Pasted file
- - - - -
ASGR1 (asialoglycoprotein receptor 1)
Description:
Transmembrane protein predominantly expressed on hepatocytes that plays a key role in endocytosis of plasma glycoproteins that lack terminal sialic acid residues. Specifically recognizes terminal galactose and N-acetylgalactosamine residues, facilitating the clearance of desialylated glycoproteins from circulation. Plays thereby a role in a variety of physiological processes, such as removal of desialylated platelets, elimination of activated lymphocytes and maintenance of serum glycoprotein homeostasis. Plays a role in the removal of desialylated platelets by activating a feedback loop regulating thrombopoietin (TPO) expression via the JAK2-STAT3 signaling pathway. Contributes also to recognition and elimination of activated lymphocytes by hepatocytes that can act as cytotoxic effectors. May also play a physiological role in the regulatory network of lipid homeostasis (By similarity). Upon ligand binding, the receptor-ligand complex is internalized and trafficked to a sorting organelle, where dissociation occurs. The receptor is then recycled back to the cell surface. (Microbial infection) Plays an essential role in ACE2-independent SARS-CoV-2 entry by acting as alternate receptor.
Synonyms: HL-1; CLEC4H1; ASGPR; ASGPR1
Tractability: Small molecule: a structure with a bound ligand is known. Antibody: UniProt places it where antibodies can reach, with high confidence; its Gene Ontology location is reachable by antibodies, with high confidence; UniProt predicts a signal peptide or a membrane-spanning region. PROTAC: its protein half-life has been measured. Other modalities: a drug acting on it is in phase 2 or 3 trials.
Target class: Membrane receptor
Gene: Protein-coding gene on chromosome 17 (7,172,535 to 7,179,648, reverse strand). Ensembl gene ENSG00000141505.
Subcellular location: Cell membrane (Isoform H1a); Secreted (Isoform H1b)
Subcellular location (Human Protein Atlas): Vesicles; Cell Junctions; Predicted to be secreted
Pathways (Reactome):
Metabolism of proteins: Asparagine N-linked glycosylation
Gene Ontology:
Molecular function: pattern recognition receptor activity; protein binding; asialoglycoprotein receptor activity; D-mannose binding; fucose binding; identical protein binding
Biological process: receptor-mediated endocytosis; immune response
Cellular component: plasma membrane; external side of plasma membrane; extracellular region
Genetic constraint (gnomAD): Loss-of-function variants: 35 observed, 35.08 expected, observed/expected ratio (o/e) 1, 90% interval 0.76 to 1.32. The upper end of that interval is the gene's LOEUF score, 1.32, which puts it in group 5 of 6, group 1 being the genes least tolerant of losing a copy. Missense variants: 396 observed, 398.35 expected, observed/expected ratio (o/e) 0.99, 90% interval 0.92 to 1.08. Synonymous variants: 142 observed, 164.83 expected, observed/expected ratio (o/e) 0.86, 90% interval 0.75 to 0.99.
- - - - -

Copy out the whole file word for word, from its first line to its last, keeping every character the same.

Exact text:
ASGR1 (asialoglycoprotein receptor 1)
Description:
Transmembrane protein predominantly expressed on hepatocytes that plays a key role in endocytosis of plasma glycoproteins that lack terminal sialic acid residues. Specifically recognizes terminal galactose and N-acetylgalactosamine residues, facilitating the clearance of desialylated glycoproteins from circulation. Plays thereby a role in a variety of physiological processes, such as removal of desialylated platelets, elimination of activated lymphocytes and maintenance of serum glycoprotein homeostasis. Plays a role in the removal of desialylated platelets by activating a feedback loop regulating thrombopoietin (TPO) expression via the JAK2-STAT3 signaling pathway. Contributes also to recognition and elimination of activated lymphocytes by hepatocytes that can act as cytotoxic effectors. May also play a physiological role in the regulatory network of lipid homeostasis (By similarity). Upon ligand binding, the receptor-ligand complex is internalized and trafficked to a sorting organelle, where dissociation occurs. The receptor is then recycled back to the cell surface. (Microbial infection) Plays an essential role in ACE2-independent SARS-CoV-2 entry by acting as alternate receptor.
Synonyms: HL-1; CLEC4H1; ASGPR; ASGPR1
Tractability: Small molecule: a structure with a bound ligand is known. Antibody: UniProt places it where antibodies can reach, with high confidence; its Gene Ontology location is reachable by antibodies, with high confidence; UniProt predicts a signal peptide or a membrane-spanning region. PROTAC: its protein half-life has been measured. Other modalities: a drug acting on it is in phase 2 or 3 trials.
Target class: Membrane receptor
Gene: Protein-coding gene on chromosome 17 (7,172,535 to 7,179,648, reverse strand). Ensembl gene ENSG00000141505.
Subcellular location: Cell membrane (Isoform H1a); Secreted (Isoform H1b)
Subcellular location (Human Protein Atlas): Vesicles; Cell Junctions; Predicted to be secreted
Pathways (Reactome):
Metabolism of proteins: Asparagine N-linked glycosylation
Gene Ontology:
Molecular function: pattern recognition receptor activity; protein binding; asialoglycoprotein receptor activity; D-mannose binding; fucose binding; identical protein binding
Biological process: receptor-mediated endocytosis; immune response
Cellular component: plasma membrane; external side of plasma membrane; extracellular region
Genetic constraint (gnomAD): Loss-of-function variants: 35 observed, 35.08 expected, observed/expected ratio (o/e) 1, 90% interval 0.76 to 1.32. The upper end of that interval is the gene's LOEUF score, 1.32, which puts it in group 5 of 6, group 1 being the genes least tolerant of losing a copy. Missense variants: 396 observed, 398.35 expected, observed/expected ratio (o/e) 0.99, 90% interval 0.92 to 1.08. Synonymous variants: 142 observed, 164.83 expected, observed/expected ratio (o/e) 0.86, 90% interval 0.75 to 0.99.